If you have received a subpoena, it’s normal to have a lot of questions. You might even feel nervous or upset. After all, it can be frightening to receive an official document from the justice system that has your name on it. Are you in trouble? Will you go to jail over this?
First, it’s important to understand what a subpoena is and what your obligations are regarding it.
What Is a Subpoena?
The basic definition of a subpoena is that it’s a court order asking a person to appear in court and answer questions or produce documents, also referred to as a “subpoena duces tecum.” In some cases, a subpoena can require someone to do both of these things. The important thing to remember is that a subpoena is a court order. If you ignore it, you could face serious consequences. In most cases, it’s in your best interest to speak to a Texas criminal defense lawyer if you receive a subpoena. You want to make sure that you do everything you’re obligated to do under the law.
Courts can issue subpoenas in both civil and criminal cases. However, ignoring or refusing to comply with either type of subpoena can result in criminal consequences. This possibility is why it’s never a good idea to blatantly refuse to comply with a subpoena. If you object to what the subpoena is commanding you to do, you do have options. However, you should discuss these options with your criminal defense lawyer, who can ensure that you remain in full compliance with the law.
About Grand Jury Subpoenas
You may have seen grand jury subpoenas in the news lately and wondered how they work. Grand juries can be convened in both state and federal courts. A grand jury’s responsibility is to examine evidence and hear testimony about potential crimes. In the federal criminal justice system, a grand jury can contain anywhere between 16 and 23 jurors.
Grand juries are often described as being highly secretive, which can sometimes lead to confusion about what they do and the purpose they serve. Although a witness in a grand jury proceeding is allowed to have legal counsel, the lawyer is not permitted to be in the courtroom or hearing room when the witness testifies. However, the witness is permitted to confer with his or her lawyer outside the courtroom.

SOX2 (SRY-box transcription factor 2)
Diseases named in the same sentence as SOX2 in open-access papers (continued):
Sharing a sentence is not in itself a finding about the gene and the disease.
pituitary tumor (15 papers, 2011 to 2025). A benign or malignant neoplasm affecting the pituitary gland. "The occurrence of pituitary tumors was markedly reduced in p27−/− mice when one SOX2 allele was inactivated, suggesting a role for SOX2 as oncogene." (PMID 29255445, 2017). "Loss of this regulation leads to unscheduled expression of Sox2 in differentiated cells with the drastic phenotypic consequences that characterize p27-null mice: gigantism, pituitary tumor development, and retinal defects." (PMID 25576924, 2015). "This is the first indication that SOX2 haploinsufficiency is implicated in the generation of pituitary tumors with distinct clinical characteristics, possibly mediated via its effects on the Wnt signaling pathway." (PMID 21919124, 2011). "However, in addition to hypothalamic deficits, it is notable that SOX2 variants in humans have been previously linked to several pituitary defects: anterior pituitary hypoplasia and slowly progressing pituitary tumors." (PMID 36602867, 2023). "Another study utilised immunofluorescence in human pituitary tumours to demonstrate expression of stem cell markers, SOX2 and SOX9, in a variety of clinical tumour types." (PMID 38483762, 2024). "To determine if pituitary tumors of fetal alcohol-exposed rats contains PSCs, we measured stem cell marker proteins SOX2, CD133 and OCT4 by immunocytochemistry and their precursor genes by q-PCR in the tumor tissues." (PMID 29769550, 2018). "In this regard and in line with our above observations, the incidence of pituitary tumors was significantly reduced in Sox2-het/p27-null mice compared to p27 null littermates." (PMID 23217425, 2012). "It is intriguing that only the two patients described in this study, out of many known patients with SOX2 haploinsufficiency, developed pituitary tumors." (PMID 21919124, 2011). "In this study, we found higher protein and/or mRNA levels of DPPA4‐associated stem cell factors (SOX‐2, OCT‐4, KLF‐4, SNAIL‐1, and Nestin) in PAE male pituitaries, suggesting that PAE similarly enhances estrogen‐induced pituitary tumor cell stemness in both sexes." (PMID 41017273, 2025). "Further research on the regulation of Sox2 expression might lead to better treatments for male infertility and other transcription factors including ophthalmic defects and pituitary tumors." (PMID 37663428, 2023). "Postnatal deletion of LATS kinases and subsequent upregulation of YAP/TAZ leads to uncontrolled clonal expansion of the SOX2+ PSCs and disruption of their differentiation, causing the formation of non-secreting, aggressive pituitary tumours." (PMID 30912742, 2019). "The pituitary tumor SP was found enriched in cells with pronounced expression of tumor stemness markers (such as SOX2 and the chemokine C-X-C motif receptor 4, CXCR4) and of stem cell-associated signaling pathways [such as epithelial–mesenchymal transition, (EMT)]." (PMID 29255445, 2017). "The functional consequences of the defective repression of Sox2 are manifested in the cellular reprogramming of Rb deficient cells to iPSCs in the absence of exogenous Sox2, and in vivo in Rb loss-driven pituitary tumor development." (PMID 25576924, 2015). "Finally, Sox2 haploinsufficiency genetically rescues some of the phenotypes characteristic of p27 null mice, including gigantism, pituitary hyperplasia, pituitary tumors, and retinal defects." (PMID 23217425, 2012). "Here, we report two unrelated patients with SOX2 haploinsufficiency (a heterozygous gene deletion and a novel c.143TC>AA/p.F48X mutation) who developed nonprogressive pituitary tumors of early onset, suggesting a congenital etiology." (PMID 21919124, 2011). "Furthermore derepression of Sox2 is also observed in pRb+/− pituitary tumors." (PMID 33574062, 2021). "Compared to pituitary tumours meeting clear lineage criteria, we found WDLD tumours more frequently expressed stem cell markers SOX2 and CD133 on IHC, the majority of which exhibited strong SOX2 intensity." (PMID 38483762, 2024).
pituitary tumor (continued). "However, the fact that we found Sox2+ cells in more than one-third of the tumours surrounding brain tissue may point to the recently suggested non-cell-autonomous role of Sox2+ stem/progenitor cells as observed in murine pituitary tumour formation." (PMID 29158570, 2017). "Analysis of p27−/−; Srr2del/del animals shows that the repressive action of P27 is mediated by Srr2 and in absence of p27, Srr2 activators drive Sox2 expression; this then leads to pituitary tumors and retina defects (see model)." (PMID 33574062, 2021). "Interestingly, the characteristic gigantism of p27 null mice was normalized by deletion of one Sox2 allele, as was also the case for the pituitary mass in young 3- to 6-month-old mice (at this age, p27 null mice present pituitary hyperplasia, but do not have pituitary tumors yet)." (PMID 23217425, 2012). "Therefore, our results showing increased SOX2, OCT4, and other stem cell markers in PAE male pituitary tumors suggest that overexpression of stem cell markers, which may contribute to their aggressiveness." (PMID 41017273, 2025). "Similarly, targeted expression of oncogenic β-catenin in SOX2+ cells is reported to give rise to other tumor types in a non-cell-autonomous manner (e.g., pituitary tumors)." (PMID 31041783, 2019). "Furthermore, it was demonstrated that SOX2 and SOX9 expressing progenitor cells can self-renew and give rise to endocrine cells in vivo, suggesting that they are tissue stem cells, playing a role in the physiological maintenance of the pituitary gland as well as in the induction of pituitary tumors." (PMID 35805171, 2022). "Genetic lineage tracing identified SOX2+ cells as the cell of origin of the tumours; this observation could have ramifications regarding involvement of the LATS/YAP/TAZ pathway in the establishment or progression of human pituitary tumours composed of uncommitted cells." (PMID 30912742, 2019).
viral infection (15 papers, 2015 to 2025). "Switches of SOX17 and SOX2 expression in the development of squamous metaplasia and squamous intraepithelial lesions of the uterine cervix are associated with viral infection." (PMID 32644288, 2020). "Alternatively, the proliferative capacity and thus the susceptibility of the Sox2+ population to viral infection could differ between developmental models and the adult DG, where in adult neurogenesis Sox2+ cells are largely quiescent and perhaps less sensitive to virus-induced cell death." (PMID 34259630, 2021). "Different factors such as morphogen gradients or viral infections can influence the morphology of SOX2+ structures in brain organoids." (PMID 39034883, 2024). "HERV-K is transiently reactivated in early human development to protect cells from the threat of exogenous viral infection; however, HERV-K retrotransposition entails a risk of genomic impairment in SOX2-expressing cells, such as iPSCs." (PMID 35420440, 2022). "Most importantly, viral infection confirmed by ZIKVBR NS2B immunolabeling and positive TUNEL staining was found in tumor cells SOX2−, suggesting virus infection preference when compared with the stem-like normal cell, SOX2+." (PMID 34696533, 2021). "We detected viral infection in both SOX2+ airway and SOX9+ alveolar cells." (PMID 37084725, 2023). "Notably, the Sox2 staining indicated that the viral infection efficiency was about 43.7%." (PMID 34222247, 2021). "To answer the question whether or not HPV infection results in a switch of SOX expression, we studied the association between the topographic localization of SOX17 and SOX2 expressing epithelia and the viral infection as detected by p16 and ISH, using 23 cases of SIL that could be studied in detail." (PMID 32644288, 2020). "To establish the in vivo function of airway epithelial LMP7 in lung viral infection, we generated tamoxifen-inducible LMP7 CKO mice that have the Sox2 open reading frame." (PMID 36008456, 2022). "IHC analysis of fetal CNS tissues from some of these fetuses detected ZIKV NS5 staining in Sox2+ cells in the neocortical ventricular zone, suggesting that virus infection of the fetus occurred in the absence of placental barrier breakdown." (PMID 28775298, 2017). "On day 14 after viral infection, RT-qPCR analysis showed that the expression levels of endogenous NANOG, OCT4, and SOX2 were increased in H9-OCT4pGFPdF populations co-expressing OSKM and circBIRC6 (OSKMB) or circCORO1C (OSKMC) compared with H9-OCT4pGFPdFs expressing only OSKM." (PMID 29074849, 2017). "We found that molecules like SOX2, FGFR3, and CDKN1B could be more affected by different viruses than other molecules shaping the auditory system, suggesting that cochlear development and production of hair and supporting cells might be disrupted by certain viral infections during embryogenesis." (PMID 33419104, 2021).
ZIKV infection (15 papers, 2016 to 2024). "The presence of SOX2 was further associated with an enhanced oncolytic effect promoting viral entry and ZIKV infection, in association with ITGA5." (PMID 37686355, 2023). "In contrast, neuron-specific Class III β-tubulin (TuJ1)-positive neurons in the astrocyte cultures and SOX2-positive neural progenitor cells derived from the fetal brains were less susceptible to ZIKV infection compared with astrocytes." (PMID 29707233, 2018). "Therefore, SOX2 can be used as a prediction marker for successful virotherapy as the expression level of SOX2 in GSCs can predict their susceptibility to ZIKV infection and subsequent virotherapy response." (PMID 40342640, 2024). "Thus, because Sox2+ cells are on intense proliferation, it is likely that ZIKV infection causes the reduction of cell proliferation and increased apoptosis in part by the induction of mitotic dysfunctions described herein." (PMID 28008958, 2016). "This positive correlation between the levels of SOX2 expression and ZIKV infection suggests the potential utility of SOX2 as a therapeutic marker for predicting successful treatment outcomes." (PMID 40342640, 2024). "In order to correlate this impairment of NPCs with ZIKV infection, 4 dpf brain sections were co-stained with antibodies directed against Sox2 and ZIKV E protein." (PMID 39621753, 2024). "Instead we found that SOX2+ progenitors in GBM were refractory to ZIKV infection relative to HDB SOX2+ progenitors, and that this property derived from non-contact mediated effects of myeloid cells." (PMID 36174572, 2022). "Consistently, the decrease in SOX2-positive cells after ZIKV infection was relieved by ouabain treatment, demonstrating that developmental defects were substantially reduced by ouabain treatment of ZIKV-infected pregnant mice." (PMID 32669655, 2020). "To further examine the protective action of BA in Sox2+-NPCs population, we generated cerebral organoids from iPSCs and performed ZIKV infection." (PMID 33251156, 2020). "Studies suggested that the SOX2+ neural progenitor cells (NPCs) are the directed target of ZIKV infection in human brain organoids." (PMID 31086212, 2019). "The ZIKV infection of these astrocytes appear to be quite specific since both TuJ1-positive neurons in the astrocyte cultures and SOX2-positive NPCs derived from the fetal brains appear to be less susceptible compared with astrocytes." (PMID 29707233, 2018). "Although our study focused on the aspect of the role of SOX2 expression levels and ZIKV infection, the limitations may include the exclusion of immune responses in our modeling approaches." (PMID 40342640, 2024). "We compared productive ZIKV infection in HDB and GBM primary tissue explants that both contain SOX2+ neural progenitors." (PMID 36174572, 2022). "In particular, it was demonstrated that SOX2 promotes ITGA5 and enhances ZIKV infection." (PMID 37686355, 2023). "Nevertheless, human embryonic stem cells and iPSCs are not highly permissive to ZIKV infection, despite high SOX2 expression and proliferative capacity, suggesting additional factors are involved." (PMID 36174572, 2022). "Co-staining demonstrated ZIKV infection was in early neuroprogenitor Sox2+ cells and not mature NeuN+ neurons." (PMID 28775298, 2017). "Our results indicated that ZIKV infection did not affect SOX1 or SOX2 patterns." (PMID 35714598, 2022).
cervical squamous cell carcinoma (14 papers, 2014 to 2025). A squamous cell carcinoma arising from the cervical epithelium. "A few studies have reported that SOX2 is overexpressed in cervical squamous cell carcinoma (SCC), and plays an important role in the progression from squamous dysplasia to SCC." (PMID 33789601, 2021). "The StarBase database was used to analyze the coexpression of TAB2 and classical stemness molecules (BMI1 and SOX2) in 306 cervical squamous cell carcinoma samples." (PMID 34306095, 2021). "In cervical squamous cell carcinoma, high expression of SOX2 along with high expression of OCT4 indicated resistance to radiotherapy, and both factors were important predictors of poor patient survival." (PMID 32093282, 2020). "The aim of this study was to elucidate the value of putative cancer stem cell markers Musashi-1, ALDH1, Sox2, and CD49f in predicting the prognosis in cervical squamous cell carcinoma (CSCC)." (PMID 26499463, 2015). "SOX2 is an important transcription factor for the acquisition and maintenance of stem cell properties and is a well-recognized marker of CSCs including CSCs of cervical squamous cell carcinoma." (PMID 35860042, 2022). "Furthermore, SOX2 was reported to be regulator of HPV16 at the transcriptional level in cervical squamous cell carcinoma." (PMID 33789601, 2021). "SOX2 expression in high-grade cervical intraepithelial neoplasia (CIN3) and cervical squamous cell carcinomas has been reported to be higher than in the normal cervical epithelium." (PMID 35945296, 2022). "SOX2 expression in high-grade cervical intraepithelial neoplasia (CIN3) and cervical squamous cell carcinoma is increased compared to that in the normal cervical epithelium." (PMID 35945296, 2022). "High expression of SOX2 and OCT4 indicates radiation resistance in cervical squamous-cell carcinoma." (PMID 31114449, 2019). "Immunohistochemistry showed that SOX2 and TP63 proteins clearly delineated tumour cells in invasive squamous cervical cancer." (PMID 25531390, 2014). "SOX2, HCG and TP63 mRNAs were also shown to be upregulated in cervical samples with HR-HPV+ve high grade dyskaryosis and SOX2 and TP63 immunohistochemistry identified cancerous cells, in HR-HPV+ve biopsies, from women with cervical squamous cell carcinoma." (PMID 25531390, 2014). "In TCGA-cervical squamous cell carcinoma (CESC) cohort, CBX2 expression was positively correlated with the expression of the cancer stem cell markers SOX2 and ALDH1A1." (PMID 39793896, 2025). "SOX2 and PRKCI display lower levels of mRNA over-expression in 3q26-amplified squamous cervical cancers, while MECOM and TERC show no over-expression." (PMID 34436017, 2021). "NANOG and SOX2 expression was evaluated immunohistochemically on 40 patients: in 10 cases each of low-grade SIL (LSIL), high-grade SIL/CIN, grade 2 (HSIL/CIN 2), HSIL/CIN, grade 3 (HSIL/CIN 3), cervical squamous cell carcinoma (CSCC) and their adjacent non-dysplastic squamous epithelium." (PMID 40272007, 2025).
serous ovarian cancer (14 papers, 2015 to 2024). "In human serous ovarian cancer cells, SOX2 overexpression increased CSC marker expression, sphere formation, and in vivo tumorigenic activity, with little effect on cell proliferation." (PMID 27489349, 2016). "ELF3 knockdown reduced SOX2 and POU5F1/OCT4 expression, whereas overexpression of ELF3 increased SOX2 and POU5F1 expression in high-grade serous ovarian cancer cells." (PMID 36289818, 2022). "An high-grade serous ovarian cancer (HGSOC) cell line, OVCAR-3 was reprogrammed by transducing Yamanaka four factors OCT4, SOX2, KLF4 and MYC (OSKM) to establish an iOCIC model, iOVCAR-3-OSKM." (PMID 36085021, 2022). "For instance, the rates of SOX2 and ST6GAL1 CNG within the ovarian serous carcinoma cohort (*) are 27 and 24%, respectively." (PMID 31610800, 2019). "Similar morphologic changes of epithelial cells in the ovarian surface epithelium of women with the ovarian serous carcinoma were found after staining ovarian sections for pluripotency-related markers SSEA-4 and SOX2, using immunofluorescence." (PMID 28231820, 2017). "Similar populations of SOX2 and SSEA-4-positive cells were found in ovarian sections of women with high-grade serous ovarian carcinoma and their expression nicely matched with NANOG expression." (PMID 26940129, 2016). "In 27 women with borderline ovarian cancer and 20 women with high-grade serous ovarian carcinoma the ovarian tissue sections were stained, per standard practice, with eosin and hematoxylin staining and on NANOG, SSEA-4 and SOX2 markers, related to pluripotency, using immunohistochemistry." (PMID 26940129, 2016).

If a grand jury establishes there is probable cause for a criminal charge, it can issue an indictment. One of the ways grand juries can gather evidence is by issuing subpoenas. As with non-grand jury proceedings, a grand jury has the authority to issue both subpoenas and subpoenas duces tecum.
Possible Consequences of Ignoring a Subpoena
Whether you’ve received a subpoena to appear as a witness or a subpoena duces tecum, it’s never a good idea to simply ignore the subpoena. If you ignore a subpoena, a judge could hold you in criminal contempt and punish you accordingly.
Under Texas law, the judge has the authority to impose a fine on individuals who refuse to cooperate with a subpoena. For misdemeanor cases, the fine is $100. In felony cases, the fine can be as high as $500. Judges in Texas also have the authority to issue an arrest warrant for individuals who fail to comply with a subpoena.
Likewise, under federal law, judges have the power to hold a person who refuses to comply with a subpoena in criminal contempt. The judge can impose fines or order the person jailed for up to six months. If the person is convicted for criminal contempt, the person could serve even more time in jail.
Your Options If You Don’t Want to Comply with a Subpoena
As you can see, the consequences for refusing to comply with a subpoena can be harsh. Individuals have spent months in jail for failing to do what a subpoena commanded.
So, what should you do if you feel like you either can’t or shouldn’t comply with a subpoena in state or federal court? Rather than ignoring it, the best course of action is to work with a Texas criminal defense lawyer. Your attorney can file a motion to quash the subpoena with the court, which essentially asks the court to throw out the subpoena.
Once your lawyer files the motion to quash, the judge must then hold a hearing during which you’re allowed to present evidence and testimony supporting your position. There are many reasons why a judge might agree to grant a motion to quash. For example, maybe the subpoena imposes an unreasonable burden on you. Or perhaps the subpoena asks for an unreasonable number and breadth of documents, and it would cost considerable time and money to produce them. Your lawyer can help you determine the best course of action in your case.
Broden & Mickelsen, LLP
Dallas Best Criminal Defense Lawyers
Prior results cannot and do not guarantee or predict a similar outcome with respect to any future case.